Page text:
Pakatan Rakyat, for all intents and purposes, is technically dead

Zubaidah Abu Bakar

Zubaidah Abu Bakar, The Rakyat Post

THE day has come. Pakatan Rakyat, whose survival has remained threatened by internal schisms all along, is technically dead.

The DAP, and some PAS and PKR leaders, too, are saying that Pakatan Rakyat has ceased to exist.

And they are not wrong.

Pakatan Rakyat, as pointed by DAP secretary-general Lim Guan Eng, was built on consensus and bound by the common policy framework. Thus the motion passed at the recent PAS muktamar had effectively killed off the pact.

The motion to sever ties with DAP, passed without debate at the PAS 61st Muktamar in Kuala Selangor on June 6, created some confusion in the DAP-PAS relationship status, with some arguing that the decision was not set in stone as the Syura Council and the Central Committee had the final say.

This caused restlessness in PAS, prompting the party’s Bukit Katil division in Malacca to urge the party leadership to not delay its decision on the controversial motion as delays in reaching a final decision had caused anxiety among grassroots members who were eager to know what the party’s actual stance on the issue.

But the party was left with little choice as members of the Syura Council for the new term had yet to be appointed.

Perhaps PAS president Datuk Seri Abdul Hadi Awang, who DAP had blamed
for pushing Pakatan Rakyat’s “demise”, should at least respond to the issue to pacify party members.

Lim, who is also Penang Chief Minister, blamed Abdul Hadi for violating agreements with Pakatan Rakyat partners and going against the coalition’s common policy framework once too often, which he said had brought Pakatan Rakyat to near paralysis.

But as expected, there were still those, especially in PAS, who continued to insist that the coalition was intact for as long as PKR and PAS remained committed to the cooperation.

Then again, it was a matter of how one interpreted the motion that was passed at the PAS muktamar.

Pakatan Rakyat leaders had seen this episode coming for quite some time amid rising tension and public spat, especially between DAP and PAS.

Open feuds were a never-ending problem in the three-member pact that was hastily assembled in the wake of Opposition parties’ overwhelming victory in the 2008 general election.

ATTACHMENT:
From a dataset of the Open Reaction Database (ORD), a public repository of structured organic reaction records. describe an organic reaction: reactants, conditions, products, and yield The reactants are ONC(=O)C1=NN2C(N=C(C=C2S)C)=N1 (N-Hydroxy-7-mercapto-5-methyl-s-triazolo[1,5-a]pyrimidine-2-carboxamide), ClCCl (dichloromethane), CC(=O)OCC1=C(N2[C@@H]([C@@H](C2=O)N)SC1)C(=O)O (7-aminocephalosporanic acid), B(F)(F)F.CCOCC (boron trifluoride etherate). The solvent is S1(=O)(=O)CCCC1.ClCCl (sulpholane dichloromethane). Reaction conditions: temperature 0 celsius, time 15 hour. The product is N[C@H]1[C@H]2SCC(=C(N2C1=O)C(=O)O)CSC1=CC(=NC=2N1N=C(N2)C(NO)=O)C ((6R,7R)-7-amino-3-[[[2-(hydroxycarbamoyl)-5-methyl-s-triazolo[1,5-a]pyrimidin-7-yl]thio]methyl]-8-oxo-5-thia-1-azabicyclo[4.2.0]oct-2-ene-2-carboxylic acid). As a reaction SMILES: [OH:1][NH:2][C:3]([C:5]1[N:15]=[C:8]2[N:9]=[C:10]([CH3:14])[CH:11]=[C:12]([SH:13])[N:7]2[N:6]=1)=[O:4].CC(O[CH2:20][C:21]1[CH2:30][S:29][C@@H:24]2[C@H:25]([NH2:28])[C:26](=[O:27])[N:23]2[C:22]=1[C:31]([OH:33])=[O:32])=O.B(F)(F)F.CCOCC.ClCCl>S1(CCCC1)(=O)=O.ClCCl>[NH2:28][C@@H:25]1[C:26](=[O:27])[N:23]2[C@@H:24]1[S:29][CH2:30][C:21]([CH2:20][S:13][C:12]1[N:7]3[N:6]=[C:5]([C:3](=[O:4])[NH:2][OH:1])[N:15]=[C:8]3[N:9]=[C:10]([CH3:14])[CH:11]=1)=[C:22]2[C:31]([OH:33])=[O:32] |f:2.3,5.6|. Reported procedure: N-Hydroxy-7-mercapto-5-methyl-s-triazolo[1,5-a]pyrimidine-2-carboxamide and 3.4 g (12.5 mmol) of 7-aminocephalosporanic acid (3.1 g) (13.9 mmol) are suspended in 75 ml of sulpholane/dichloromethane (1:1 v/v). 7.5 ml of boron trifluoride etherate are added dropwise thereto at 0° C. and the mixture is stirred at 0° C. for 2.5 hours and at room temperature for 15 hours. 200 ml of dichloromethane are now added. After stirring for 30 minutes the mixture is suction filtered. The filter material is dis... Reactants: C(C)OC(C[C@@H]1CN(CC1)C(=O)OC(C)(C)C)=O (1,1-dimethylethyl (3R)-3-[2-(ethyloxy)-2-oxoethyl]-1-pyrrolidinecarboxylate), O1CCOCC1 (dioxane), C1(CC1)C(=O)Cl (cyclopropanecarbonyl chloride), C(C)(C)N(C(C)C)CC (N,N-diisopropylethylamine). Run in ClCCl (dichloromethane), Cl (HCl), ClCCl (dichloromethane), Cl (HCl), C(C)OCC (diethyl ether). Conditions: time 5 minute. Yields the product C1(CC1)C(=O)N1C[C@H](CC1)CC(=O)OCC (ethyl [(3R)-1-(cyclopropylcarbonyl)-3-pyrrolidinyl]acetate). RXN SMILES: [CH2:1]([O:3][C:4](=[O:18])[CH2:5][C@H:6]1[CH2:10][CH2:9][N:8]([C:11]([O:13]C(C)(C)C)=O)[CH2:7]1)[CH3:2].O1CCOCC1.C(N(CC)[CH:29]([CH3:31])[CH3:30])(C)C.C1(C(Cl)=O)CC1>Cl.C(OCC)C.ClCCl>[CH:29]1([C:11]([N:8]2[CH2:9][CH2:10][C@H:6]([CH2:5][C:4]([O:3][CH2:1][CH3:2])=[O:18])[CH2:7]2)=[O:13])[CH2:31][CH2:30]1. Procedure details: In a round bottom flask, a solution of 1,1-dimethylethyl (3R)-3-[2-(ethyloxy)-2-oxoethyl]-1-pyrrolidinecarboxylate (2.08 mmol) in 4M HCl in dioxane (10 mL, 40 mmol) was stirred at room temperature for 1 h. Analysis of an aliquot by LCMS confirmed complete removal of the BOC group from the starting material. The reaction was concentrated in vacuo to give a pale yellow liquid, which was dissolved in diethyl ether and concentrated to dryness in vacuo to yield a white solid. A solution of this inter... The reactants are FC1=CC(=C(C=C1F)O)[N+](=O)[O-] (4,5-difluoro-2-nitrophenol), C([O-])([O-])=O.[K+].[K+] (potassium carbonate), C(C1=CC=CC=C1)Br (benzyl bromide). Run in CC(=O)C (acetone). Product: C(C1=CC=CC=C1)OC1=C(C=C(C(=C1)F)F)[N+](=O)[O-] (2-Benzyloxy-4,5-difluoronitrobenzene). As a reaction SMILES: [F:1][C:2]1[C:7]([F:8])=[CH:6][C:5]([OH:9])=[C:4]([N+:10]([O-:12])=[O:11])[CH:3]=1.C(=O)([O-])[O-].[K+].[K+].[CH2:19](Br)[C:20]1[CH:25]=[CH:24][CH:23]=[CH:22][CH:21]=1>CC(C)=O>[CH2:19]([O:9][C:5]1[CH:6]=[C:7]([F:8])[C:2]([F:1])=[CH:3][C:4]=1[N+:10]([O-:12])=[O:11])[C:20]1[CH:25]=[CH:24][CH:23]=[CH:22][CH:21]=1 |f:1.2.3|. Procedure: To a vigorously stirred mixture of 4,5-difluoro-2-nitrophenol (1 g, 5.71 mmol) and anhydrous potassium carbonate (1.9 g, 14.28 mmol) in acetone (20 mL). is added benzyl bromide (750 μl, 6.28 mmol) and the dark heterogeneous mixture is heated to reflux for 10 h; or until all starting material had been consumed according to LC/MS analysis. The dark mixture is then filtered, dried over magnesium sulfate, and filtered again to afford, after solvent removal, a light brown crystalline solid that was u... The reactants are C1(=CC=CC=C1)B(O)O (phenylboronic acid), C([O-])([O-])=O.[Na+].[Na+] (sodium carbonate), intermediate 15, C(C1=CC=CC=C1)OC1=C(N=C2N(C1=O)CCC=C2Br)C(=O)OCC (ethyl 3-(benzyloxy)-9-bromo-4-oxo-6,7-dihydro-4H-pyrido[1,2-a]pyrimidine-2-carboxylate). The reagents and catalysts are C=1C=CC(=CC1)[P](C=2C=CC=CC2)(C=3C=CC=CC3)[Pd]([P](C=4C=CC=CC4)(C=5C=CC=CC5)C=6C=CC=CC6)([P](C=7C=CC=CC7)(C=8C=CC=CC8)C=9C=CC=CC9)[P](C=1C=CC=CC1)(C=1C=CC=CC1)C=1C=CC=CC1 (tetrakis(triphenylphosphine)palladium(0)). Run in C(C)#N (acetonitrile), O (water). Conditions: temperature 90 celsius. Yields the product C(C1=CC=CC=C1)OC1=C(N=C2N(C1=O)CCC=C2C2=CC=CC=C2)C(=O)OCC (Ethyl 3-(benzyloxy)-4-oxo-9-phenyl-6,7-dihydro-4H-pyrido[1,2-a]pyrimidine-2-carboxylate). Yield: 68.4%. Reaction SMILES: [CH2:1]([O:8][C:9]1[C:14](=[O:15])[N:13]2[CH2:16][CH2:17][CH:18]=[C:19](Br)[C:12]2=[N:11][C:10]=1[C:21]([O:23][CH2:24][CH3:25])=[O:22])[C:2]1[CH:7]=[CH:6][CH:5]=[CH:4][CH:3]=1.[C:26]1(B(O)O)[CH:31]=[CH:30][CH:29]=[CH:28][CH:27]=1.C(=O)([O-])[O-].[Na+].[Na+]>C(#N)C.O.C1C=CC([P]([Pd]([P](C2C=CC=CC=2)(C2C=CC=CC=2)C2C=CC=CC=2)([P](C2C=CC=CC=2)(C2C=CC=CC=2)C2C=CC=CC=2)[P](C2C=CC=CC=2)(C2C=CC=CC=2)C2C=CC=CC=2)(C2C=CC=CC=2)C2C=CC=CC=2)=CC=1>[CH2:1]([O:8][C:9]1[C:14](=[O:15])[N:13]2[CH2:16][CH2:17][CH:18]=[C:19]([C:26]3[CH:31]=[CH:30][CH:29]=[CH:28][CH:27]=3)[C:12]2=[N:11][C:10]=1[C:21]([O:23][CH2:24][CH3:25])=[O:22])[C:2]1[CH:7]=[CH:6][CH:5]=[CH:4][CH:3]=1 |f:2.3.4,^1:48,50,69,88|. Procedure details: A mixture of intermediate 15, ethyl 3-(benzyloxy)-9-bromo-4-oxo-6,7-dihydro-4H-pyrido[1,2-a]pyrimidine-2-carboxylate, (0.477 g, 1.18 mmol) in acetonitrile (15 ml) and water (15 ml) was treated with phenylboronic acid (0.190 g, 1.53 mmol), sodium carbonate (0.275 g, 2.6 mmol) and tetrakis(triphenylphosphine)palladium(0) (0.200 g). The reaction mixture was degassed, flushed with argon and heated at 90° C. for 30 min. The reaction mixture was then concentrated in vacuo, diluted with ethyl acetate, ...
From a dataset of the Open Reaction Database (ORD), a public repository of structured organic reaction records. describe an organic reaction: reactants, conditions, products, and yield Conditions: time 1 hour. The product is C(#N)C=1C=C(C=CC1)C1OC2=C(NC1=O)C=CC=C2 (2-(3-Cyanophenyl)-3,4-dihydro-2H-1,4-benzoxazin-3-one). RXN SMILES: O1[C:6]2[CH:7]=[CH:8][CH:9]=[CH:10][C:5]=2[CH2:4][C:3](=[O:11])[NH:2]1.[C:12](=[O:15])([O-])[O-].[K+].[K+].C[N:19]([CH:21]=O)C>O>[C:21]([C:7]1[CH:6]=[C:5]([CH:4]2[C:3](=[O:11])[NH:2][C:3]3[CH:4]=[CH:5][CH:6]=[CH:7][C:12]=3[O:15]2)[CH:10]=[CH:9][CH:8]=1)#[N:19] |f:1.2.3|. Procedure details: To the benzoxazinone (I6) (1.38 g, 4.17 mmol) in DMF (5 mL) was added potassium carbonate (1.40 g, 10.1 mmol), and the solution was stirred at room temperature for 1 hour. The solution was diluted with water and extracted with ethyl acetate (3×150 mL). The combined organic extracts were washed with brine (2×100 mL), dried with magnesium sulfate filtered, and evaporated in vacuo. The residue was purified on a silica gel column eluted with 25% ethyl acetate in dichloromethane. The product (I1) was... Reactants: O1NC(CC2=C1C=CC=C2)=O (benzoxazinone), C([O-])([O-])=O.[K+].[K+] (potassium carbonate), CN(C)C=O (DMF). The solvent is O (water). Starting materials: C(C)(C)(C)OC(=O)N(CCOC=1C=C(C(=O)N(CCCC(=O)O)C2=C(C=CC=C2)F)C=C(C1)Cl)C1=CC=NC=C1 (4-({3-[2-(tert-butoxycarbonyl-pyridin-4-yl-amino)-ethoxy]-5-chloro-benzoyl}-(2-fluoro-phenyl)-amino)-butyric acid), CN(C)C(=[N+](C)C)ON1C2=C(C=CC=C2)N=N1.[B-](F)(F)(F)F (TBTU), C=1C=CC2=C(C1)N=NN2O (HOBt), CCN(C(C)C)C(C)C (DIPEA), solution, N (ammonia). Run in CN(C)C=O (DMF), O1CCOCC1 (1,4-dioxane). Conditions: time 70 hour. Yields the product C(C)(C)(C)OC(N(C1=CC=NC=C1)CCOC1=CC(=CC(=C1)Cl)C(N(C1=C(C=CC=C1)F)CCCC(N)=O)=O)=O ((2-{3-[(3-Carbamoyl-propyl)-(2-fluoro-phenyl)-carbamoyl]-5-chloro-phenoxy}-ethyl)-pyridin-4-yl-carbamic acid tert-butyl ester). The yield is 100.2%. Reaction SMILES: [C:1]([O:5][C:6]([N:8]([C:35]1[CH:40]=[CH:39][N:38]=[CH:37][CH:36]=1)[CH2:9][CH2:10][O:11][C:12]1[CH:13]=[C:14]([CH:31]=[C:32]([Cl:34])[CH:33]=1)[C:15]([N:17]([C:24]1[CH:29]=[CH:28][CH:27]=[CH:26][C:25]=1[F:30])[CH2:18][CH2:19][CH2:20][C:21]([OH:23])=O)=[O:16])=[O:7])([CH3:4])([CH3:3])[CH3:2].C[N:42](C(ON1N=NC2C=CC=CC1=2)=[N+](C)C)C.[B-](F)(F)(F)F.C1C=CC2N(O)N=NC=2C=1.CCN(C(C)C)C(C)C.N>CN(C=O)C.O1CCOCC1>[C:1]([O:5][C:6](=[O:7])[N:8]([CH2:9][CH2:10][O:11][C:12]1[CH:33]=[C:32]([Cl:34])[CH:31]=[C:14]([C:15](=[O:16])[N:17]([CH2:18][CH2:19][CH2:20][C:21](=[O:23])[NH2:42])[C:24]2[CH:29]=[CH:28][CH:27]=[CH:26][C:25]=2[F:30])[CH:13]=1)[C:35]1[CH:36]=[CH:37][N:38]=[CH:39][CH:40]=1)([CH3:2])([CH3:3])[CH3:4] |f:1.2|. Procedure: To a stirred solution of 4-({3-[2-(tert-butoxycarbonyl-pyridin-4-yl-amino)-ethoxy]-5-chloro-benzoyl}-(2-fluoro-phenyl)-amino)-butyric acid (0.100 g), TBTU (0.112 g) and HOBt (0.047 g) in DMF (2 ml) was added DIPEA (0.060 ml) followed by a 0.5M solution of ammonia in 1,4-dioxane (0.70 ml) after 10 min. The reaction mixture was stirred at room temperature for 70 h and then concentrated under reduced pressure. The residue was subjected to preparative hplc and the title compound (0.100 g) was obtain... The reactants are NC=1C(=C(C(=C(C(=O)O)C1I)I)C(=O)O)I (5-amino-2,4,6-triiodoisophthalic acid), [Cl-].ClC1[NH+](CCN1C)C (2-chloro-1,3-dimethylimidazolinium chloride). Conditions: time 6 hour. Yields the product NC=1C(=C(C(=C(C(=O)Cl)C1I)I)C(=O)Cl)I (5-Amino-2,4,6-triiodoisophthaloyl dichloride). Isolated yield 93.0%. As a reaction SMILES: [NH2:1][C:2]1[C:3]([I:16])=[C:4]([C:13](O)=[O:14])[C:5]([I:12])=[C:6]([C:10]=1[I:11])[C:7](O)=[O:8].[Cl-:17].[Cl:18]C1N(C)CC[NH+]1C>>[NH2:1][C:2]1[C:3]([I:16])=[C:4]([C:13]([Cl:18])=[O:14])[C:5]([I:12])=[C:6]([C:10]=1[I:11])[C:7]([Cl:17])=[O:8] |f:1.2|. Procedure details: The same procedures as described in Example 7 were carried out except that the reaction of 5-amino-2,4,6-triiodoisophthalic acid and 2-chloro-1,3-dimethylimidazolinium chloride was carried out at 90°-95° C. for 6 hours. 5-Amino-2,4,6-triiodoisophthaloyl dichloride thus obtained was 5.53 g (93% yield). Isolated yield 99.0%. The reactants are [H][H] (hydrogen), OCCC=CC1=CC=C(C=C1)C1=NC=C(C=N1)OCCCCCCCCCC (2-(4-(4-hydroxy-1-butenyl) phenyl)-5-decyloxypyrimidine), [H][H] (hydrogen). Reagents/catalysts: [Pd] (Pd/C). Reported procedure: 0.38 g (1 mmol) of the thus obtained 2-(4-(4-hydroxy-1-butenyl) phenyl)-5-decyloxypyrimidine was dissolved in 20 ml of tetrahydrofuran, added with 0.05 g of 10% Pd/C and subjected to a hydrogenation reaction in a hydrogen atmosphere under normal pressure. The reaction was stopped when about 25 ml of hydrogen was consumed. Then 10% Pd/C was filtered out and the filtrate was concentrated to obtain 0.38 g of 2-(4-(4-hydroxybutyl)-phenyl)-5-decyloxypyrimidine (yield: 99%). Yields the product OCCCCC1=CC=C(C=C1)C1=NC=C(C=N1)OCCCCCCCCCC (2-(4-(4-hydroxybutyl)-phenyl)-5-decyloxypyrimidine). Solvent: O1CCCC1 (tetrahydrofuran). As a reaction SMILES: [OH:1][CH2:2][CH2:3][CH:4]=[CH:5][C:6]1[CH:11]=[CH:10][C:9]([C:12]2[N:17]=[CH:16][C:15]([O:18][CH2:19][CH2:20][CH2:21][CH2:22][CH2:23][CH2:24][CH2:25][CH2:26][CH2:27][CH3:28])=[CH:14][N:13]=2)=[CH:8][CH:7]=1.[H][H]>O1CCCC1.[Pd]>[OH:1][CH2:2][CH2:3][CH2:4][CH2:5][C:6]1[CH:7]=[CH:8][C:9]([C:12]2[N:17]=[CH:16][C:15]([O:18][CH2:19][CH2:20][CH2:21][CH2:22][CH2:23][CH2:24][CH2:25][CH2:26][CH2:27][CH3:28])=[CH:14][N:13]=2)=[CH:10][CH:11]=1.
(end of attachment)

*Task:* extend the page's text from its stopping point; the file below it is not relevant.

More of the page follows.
Then, all three parties felt a need to impress the country that a united Opposition front existe. It was also meant to accommodate the smooth administration of the five states that the Opposition had jointly won — Kedah, Kelantan, Penang, Perak and Selangor.

Perak was returned to Barisan Nasional a year later due to crossover of state lawmakers.

Although it survived tests after tests and, in fact, managed to make inroads in Barisan Nasional areas in the 13th general election, internal strive continued to threaten to break the coalition.

The Kajang Move, Selangor Menteri Besar debacle, PAS’ push for the implementation of hudud in Kelantan and the latest, PAS muktamar’s motion that the Islamist party severe ties with the DAP,  were all signs of the disintegration of the yet to be formalised coalition of mismatched Opposition parties.

The three parties — Parti Keadilan Rakyat, PAS and the DAP — have had their share of issues with each other over administrative policies in states under Pakatan Rakyat rule, all due to the parties’ dissimilar aims and divergent policies.

The three parties had entered into a pact to contest the 1999 general election and formed “Barisan Alternatif”. However, their differences paralysed their cooperation and DAP went solo in 2001 due to PAS’ insistence on setting up an Islamic state.

Many Malaysians, although they had issues with the BN government, saw how the three parties had tried to work together in elections prior to 2008 and their internal bickering always pushed them apart.

All these made people sceptical of Pakatan Rakyat’s ability to become an alternative to Barisan Nasional in ruling the country.

With this new twist of event, will it be business as usual for PKR and PAS without DAP?